UN Special Rapporteur on the promotion of truth, justice, reparation and guarantees of non-recurrence, Pablo de Greiff, who was in Sri Lanka on a 14-day visit, said today his report would include a series of specific recommendations concerning the judiciary and the Attorney General’s office, both of which are crucial for the success of transitional justice.
“I take it as a positive sign that there is awareness of the impact that the enormous backlog has on both victims and the accused, and acknowledge the efforts planned to increase the numbers of courts and judges,” he said.
Mr. Greiff said the Constitutional reform project was correctly undertaken in part as a non-recurrence initiative.
“It has tremendous preventive and reconciliatory potential. The articulation of a bill of rights for all Sri Lankans is of utmost importance. There are many other issues that are relevant from a transitional justice perspective that could have been a part of the constitutional reform project. They include strengthening provisions on the independence of the judiciary, the powers of the office of the Attorney General, the delimitation of functions of the different parts of the security system and the establishment of multi-layered oversight systems, to mention only a few. As the constitutional reform process moves forward, consideration could be given to some of these issues,” he said.
Mr. Greiff recommended the ‘domestication’ of international human rights standards and after the ratification of the International Convention on Enforced Disappeared, to enact legislation and incorporate it in the domestic legal system. He expressed concern about the use of ‘rhetoric’ such as, ‘war heroes will never be brought to trial.’
Mr. Greiff said this seemed to misrepresent the target of transitional justice accountability measures by suggesting that it is a generally anti-security agenda and also by forgetting that no one who has committed violations of human rights law or of the laws of war deserves to be called a hero.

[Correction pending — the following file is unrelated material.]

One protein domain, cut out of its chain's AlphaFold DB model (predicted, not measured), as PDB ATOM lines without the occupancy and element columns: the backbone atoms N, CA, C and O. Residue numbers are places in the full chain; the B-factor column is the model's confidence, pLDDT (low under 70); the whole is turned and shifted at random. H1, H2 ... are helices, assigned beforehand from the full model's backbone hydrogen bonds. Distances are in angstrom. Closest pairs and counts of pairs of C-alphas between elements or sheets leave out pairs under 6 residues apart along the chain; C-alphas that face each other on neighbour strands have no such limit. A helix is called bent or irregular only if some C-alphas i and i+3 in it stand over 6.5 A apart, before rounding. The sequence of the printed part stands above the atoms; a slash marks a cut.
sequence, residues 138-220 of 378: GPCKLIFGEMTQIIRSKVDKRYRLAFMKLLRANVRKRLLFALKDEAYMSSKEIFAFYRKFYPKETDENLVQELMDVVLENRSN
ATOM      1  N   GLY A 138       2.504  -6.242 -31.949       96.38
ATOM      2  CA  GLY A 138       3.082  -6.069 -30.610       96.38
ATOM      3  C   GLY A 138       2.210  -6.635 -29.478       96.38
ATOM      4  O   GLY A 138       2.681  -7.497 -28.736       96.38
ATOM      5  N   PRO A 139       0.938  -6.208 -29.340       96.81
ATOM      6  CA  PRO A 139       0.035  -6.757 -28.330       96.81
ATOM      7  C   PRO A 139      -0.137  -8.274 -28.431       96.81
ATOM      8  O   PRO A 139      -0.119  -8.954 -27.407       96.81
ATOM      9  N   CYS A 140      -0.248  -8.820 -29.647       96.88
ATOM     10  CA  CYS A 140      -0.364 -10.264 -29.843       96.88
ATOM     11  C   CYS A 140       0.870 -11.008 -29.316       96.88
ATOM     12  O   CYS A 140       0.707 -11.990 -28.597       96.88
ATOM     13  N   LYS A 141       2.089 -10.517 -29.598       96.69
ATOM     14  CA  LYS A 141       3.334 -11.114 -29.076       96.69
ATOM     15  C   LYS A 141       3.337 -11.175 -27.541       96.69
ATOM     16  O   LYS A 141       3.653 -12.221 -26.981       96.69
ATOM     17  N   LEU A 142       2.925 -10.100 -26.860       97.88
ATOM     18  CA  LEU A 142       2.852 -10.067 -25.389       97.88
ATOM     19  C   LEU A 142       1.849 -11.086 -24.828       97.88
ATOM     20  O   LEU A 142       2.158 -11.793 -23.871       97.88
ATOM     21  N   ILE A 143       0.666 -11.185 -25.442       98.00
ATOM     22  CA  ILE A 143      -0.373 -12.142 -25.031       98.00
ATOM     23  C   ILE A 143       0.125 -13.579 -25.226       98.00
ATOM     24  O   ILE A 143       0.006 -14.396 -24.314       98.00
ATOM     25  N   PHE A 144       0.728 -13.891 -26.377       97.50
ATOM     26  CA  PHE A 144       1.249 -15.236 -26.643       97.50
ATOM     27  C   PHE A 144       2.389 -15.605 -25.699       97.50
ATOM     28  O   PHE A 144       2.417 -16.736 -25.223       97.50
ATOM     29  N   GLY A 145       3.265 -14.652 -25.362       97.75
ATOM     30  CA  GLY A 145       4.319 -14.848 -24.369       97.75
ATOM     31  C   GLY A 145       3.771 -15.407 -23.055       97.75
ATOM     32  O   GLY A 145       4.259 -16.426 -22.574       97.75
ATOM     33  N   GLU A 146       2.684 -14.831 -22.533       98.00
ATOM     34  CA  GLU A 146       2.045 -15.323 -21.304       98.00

He said one of the points of transitional justice accountability was shifting precisely between the legitimate and lawful use of force and the contrary, under conditions in which all relevant due process guarantees are meticulously adhered to, and in which not only the rights of victims but also the rights of suspects and the accused are protected.
“I will add that the promise mentioned regarding ‘war heroes’ was a legally unenforceable political statement and therefore cannot offer any real security. In order to make it effective it would ultimately require a violation of the principle of the separation of powers, the independence of the judiciary amongst others. Moreover it offers absolutely no warranty internationally. As the recent case presented in Brazil against a former member of the Armed Forces demonstrates, accountability will be sought either here or abroad. In my opinion, this is an additional reason for the country, with the full support of the Armed Forces, who stand a lot to gain from this process, to establish a robust and credible comprehensive transitional justice policy,” Mr. Greiff said.
He said the absence of a comprehensive plan also means that transitional justice, already being present in public debates, generates apprehensions.
“Some of those fears are the result of the political manipulation of the topic. Others stem from a lack of concrete answers that may assuage those apprehensions. And finally, the politicization of the topic in this context has also meant that it has been increasingly ethnicized. As a result, transitional justice is represented as if it were essentially a threat to the majority community, of interest to one of the minorities only and all others left at the margins,” Mr. Greiff said.
He said a comprehensive Transitional Justice Strategy should be adopted and that it should include a clear calendar for the implementation of the different transitional justice mechanisms, including truth, justice, reparations, and guarantees of non-recurrence.
Mr. Greiff made a number of recommendations in the scopes of Truth, Justice, Reparation and Guarantees of non-recurrence and called for the adoption of legislation promptly to establish a Truth Commission, to strengthen witness and victim protection scheme, repealing of the PTA and also to upgrade facilities at the IDP camps.
He said increasing capacities on investigations, forensics and prosecutorial strategies can only help current and future justice initiatives and the debate about the nationality of judges has led to politicization of the transitional justice discussions.
“The focus of the discussions about accountability should be on the means and preconditions for the establishment of credible procedures that guarantee the rights of victims and of the accused,” Mr. Greiff said.
As an expert who visited Sri Lanka in March 2015, he said he didn’t expect Sri Lanka to show a slow progress after two years.
“Slow progress on pre-conditions for transitional justice erodes trust in the Government’s capacity to move forward with the reforms,” he said. (Lahiru Pothmulla)